Rufous-browed wren
Troglodytes rufociliatus

The rufous-browed wren (Troglodytes rufociliatus ) is a species of bird in the family Troglodytidae. It is found in Central America from Mexico south into Nicaragua.


The rufous-browed wren is 10 to 11.5 cm (3.9 to 4.5 in) long and weighs 11 g (0.39 oz). The adults of both sexes of the nominate subspecies have a dark brown crown, back, and rump and a warm brown tail. Their back and tail have dark bars. They have a pale buff supercilium and darker brown cheeks. Their chin is buffy and their throat and chest yellowish buff that is darker on the sides. The lower belly and vent area are barred. Compared to the nominate, T. r. chiapensis is darker above with a rufous cast to the throat and a white belly, T. r. nannoides 's back is darker and the barring on the flanks heavier, and T. r. rehni is more reddish brown above and its throat more yellowish.



T. r. chiapensis is the most northerly of the rufous-browed wren subspecies; it is found in the mountains of Chiapas in southern Mexico. The nominate T. r. rufociliatus is found in central and southern Guatemala and northern El Salvador. T. r. nannoides is limited to Santa Ana Volcano in western El Salvador. T. r. rehni is found in Honduras and northwestern Nicaragua.

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The rufous-browed wren inhabits humid montane forest of several types. In Guatemala it ranges in elevation from 1,700 to 3,500 m (5,600 to 11,500 ft) but has been found as low as 1,250 m (4,100 ft) in Nicaragua.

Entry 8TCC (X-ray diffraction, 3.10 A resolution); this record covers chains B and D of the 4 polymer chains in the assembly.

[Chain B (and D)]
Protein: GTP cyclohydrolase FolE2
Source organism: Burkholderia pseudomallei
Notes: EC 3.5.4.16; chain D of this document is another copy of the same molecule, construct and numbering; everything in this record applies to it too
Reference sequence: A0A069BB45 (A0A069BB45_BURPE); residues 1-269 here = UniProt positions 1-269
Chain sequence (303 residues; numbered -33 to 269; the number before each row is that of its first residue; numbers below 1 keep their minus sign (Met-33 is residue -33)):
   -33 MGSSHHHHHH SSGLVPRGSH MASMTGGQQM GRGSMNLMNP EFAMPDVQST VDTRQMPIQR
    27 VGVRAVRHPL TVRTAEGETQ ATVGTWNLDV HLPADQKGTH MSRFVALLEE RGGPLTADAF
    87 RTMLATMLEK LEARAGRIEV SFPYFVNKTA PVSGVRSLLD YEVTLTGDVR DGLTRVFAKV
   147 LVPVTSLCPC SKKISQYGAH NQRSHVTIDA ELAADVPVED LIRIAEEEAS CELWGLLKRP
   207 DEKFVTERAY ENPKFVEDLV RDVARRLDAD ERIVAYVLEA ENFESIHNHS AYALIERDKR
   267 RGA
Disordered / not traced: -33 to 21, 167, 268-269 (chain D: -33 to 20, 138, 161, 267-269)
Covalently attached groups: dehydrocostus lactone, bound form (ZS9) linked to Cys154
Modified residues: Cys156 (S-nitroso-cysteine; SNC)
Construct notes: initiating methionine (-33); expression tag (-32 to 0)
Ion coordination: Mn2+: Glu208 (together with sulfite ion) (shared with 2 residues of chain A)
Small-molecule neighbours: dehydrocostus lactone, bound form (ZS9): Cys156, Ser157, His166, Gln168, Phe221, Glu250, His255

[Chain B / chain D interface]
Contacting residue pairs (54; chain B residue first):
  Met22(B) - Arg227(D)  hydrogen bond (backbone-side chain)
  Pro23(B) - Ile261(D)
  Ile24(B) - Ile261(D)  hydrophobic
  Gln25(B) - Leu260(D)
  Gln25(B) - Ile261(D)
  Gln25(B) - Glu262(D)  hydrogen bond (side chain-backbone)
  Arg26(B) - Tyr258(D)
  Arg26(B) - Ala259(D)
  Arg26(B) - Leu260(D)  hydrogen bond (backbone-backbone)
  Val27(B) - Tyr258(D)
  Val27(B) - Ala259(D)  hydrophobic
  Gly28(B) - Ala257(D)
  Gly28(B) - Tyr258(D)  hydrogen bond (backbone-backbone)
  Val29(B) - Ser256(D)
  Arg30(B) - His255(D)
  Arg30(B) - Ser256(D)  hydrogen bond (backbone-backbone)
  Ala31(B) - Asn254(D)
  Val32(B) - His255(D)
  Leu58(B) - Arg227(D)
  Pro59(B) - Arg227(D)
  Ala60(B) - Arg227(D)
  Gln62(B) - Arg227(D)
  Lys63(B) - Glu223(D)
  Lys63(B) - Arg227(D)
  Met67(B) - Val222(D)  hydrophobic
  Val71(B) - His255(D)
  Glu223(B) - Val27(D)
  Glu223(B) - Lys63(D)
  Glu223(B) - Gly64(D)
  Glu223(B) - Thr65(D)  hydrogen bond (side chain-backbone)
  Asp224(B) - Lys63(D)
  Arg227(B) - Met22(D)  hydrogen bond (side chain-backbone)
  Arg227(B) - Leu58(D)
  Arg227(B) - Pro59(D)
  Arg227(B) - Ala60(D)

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Rufous-browed wren habitat map


Rufous-browed wren habitat map
Rufous-browed wren
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Diet and Nutrition

The rufous-browed wren usually forages in pairs, and usually near the ground in thick foliage but also in aerial epiphytes. It has been recorded taking caterpillars but further details of its diet are lacking.

Mating Habits

The rufous-browed wren's nesting season appears to span from late April to early July. Three nests have been found, all of them in Guatemala. They were cups constructed of dry grass and pine needles. Two were in cavities in tree stumps and the third in a hole in the ground. The female alone incubated the eggs. Unusually for a wren, the male sometimes fed the female on the nest.


Population number

The IUCN has assessed the rufous-browed wren as being of Least Concern. Though it has a somewhat restricted range, it is "common in many areas where habitat undisturbed."


1. Rufous-browed wren Wikipedia article -
2. Rufous-browed wren on The IUCN Red List site -
3. Xeno-canto bird call -

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